It is readily apparent the brokers who cover CVX continue to have a huge difference in opinion about the company’s outlook!
I think the low end of each year’s earnings estimates is unrealistic and should be higher. I am also very reluctant to rely on earnings estimates beyond FY2022. Furthermore, if CVX significantly increases its debt load to repurchase shares, the forward EPS estimates could radically change.
We know that CVX has generated $9.17 and $9.18 in YTD2022 GAAP earnings and adjusted earnings. If it generates a similar bottom line over the remainder of FY2022 then we are looking at FY2022 earnings of ~$18.35. Using the current share price, the forward adjusted diluted PE is ~8.40.
Should the second half of FY2022 be weaker than the first half and CVX generates $15.00 in FY2022 adjusted diluted EPS, then we are looking at a forward adjusted diluted PE of ~10.3.
This seems like a fair valuation from my perspective.
Looking at CVX’s valuation from an FCF perspective, CVX generated ~$6.1B in Q1 and ~$10.6B in Q2 for a YTD FCF of ~$16.7. Should the second half of FY2022 be weaker than the first half and CVX only generates ~$10B in FCF, FY2022’s FCF would be $26.7B. The diluted weighted average number of shares outstanding for the 3 months ending June 30 is 1.957B. CVX intends to repurchase shares in the second half of FY2022 so suppose the weighted average declines to 1.94B. On this basis, CVX’s FCF per share is ~$13.76. Divide the current ~$154 share price by ~13.76 and CVX’s forward P/FCF is ~11.2.
While not an exact science, we now have PE and P/FCF ratios upon which to gauge CVX’s valuation.
In my opinion, CVX’s valuation is reasonable despite the recent run-up in its share price.
Chevron (CVX) – Oil and Gas Demise Is Overblown – Final Thoughts
Long-term CVX shareholders have endured several years of subpar investment returns. The world, however, has changed and I expect superior returns going forward. Fear about the demise of the oil and gas industry is probably overblown, and Chevron should benefit from higher future demand.
Historically, integrated oil and gas producers would spend billions of dollars on exploration and development. Massive projects, especially those offshore, would take years to develop before investors would see a dime in earnings and cash flow. Oftentimes, the projects would make sense when started. By the time they were completed several years later, however, industry conditions could have dramatically changed; the profitability of some of these projects was not as projected.
In recent years, the focus has changed from exploration and development to profitability and FCF. As a result, companies have significantly scaled back their capital expenditures. Earnings and FCF are now being returned to shareholders in the form of dividend increases, special dividends, and significant share repurchases.
While this is great from an investor’s perspective, scaling back on exploration and development is likely to lead to a long-term supply/demand imbalance. Green energy might replace oil and gas to some extent. However, the global population is growing and many regions in the world cannot afford to transition to green energy. Think for a moment just how many people in densely populated countries, such as India, can afford electric vehicles.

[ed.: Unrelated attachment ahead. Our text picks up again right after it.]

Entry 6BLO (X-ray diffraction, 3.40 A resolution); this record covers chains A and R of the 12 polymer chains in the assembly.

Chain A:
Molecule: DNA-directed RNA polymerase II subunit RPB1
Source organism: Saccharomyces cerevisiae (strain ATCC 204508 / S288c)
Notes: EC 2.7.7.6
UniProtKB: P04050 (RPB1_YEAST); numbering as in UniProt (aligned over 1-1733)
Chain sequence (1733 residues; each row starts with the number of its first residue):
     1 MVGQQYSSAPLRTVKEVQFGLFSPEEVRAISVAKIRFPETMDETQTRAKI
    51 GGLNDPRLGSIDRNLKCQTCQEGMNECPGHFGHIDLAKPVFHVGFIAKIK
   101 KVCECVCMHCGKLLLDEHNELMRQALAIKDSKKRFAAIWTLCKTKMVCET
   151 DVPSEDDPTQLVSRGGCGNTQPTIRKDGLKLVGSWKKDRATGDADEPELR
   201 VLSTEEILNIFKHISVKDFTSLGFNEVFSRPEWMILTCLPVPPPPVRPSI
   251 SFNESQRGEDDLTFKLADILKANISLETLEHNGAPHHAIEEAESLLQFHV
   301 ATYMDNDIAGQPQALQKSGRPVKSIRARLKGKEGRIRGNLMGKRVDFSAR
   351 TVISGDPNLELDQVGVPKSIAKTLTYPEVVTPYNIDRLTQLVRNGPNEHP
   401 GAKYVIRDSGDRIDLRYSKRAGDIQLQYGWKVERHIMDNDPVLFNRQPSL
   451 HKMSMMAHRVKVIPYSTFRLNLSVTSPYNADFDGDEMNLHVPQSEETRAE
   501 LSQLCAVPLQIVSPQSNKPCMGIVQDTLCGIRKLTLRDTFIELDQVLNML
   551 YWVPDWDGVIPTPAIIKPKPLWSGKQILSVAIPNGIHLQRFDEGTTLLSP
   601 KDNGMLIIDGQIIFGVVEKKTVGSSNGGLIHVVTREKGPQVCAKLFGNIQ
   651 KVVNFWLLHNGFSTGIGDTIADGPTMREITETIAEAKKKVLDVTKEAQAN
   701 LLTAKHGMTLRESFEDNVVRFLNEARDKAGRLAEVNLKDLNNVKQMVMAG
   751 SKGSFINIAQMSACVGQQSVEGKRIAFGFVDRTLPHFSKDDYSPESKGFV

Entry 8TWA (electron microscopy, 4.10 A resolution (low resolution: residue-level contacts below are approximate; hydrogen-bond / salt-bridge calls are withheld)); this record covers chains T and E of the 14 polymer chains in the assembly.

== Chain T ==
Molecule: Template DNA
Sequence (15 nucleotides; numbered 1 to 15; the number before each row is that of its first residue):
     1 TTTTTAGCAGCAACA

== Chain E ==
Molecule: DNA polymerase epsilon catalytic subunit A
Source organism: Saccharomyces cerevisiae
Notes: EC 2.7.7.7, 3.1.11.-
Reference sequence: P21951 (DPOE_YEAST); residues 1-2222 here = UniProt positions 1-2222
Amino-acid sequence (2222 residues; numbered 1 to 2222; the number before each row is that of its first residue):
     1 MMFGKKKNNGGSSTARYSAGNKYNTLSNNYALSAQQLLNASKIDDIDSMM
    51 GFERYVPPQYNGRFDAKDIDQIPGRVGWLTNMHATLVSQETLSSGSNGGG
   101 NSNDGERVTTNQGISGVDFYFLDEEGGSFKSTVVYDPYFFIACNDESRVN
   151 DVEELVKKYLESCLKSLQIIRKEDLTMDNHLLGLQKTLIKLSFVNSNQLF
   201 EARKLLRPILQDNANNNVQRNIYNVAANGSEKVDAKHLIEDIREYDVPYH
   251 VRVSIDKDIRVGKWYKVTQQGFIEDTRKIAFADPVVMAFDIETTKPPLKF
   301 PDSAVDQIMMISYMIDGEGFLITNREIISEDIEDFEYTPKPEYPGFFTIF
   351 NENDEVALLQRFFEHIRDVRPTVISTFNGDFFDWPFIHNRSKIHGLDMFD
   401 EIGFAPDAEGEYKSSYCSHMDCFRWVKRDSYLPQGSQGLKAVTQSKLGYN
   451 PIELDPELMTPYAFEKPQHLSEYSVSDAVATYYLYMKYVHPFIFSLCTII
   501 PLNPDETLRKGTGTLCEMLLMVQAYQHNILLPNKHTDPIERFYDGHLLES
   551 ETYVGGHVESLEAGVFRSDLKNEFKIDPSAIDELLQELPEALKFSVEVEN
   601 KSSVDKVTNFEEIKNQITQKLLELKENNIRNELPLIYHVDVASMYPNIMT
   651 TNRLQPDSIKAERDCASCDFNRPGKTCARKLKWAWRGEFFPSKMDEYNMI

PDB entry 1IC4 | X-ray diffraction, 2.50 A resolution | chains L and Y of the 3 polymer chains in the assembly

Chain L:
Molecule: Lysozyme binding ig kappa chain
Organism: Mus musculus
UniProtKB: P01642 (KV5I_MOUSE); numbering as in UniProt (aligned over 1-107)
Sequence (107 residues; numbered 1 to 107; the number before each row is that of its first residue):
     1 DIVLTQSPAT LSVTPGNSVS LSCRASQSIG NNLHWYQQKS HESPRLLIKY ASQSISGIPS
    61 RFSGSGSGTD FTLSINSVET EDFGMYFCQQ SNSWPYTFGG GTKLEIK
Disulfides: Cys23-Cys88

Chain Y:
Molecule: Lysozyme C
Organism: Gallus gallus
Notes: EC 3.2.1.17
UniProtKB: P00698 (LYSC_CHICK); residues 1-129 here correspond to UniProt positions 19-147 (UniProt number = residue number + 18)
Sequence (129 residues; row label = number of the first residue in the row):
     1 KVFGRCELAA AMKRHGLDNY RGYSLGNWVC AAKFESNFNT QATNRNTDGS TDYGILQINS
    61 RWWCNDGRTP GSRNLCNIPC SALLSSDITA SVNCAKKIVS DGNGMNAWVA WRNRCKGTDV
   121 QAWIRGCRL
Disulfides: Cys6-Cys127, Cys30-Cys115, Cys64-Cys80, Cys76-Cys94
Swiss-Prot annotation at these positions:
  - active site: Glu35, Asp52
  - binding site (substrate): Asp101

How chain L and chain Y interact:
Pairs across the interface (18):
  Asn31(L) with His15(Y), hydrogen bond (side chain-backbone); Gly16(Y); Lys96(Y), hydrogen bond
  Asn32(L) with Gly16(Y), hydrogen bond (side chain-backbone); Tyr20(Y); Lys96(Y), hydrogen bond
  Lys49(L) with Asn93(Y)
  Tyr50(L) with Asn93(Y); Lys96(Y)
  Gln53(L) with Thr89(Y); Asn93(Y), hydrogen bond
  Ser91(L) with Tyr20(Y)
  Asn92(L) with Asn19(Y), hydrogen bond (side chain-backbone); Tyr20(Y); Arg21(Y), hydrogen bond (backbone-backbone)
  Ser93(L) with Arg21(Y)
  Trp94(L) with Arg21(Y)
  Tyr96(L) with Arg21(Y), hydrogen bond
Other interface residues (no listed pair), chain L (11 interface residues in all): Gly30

Next, we have mining industry executives warning us that the current exploration and development of mines from which the minerals are extracted for batteries in electric vehicles is insufficient to meet future demand. Exploration and development in the mining industry are not much different than that in the oil and gas space. It costs a lot of money and it takes years before a mine comes into production.
We should also consider that many of the mines rich in the minerals the world will require are in regions that are rife with corruption. Furthermore, if you think there are environmental hazards with oil and gas exploration you had better believe that mining also has its fair share of environmental hazards.
I like that CVX has a very strong balance sheet, very strong cash flow, and the ability to continue to
return cash to shareholders in any environment (even when Brent is at $50). For these reasons AND the ‘big picture’ reasons, I was acquiring CVX shares when they were out of favour. These acquisitions ultimately led to CVX being my third largest holding when I completed my Mid-2022 Investment Holdings Review.
Despite the recent run-up in CVX’s share price, shares appear to still be reasonably valued. I periodically add to my CVX exposure and acquired:
- 50 shares on July 8;
- 25 shares on July 12;
- 20 shares on July 20; and
- 100 shares on August 15
in two different ‘Core’ accounts in the FFJ Portfolio. I also reinvest the quarterly dividend income from my existing CVX holdings which, based on the current dividend and the number of shares owned minus the 15% dividend withholding tax, adds 16 – 20 shares/quarter.
Thanks for reading Chevron (CVX) – Oil and Gas Demise Is Overblown.
Other articles by Charles Fournier are:
Imperial Oil (IMO) Is Gushing Free Cash Flow
Exxon Mobil (XOM) Shareholders Are Finally Being Rewarded
Author Bio: I am a self-taught investor and run the Financial Freedom is a Journey blog. I have invested in the North American equities markets for over 34 years. I retired from a career in banking and continue to invest as this is something about which I am passionate.
Author Disclosure: I am long CVX and XOM. I disclose holdings held in the FFJ Portfolio and the dividend income generated from these holdings. I do not disclose details of holdings held in various tax-advantaged accounts for confidentiality reasons.
Author Disclaimer: I do not know your circumstances and do not provide individualized advice or recommendations. I encourage you to make investment decisions by conducting your research and due diligence. Consult your financial advisor about your specific situation.